Speculators target returns in resources

THE shockwaves that hit international markets following the events of September 11 put any capital raisings out of the question, prompting some of the more pessimistic analysts to suggest that new capital would remain dry for at least six months.

Four months on and the market has all but forgotten the September attacks and investors, with a bucket load of funds, are starting to hit the market, although stock-watchers remain divided on where the money will be flowing to.

Deacons corporate partner Shaun McRobert said while last year was predominantly a year of companies doing rights issues, there already were signs of a rebound in initial public offerings, as existing stocks looked increasingly well valued.

“There will be a significant number of IPOs coming up in the next year,” Mr McRobert said.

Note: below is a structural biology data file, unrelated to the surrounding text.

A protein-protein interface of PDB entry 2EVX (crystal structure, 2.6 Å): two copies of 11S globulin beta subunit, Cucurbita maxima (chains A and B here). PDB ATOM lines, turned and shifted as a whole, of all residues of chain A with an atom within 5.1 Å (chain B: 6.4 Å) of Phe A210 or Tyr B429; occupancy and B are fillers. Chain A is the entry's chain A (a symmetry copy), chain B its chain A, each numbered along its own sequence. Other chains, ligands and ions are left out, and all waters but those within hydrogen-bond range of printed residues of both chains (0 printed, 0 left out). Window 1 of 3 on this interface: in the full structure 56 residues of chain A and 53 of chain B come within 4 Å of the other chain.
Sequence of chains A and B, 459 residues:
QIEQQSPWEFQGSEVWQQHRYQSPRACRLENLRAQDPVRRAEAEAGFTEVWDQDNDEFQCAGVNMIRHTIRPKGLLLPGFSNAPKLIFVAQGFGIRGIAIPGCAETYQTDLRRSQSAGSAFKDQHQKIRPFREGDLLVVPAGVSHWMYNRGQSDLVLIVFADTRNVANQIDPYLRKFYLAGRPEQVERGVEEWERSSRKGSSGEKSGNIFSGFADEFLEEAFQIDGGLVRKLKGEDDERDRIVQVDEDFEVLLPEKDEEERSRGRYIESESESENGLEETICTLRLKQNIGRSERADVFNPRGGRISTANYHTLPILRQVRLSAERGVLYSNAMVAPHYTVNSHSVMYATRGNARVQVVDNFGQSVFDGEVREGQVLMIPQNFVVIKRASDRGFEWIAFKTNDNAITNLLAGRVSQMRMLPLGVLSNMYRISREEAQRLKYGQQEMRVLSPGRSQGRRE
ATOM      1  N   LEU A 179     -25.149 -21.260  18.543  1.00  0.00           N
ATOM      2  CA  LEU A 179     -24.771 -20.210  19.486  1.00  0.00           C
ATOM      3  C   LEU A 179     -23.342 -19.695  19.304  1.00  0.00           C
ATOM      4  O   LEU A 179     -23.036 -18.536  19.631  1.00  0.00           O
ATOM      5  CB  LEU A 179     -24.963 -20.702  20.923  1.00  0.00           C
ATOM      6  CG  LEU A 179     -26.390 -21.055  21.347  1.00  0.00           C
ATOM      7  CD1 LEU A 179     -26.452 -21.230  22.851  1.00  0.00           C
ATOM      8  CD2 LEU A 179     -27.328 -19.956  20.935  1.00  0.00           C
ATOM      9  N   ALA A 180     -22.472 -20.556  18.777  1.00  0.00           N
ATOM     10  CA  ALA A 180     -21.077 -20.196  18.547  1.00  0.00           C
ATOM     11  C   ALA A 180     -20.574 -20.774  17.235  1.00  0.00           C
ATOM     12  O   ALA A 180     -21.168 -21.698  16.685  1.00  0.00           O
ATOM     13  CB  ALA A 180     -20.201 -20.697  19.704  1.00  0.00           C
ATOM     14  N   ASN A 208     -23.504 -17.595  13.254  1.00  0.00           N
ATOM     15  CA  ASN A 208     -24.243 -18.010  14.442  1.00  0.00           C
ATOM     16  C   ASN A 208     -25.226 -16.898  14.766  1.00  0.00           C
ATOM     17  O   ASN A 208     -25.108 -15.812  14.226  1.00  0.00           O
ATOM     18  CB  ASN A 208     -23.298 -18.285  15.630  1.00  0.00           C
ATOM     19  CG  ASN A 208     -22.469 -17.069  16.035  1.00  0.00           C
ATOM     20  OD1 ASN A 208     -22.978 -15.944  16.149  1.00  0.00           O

“There’s an increasing amount of interest in the resource market.

“Interest was already starting to pick up before September 11 but that has dampened again. But indications are that they are now offering some better returns.”

Euroz Securities analyst Steve Suleski said investors remained nervous about investing in new companies with no track record.

“That is why it is easier for listed companies to raise money, because it’s already out there and doesn’t have to sell a new story to the market,” he said.

Mr Suleski said there were fewer IPOs, the resource sector excluded, in the pipeline than 18 months ago.

DJ Carmichael First Capital director Doug Young said there were about 30 capital raisings expected in the first half of the year, driven largely by exploration success and more positive sentiment as the economy defies pessimistic predictions.

Mr McRobert said risk-taking investors appeared to have shifted their money from the IT industry to the resource sector, which also was highly speculative, but offered the potential for huge returns.

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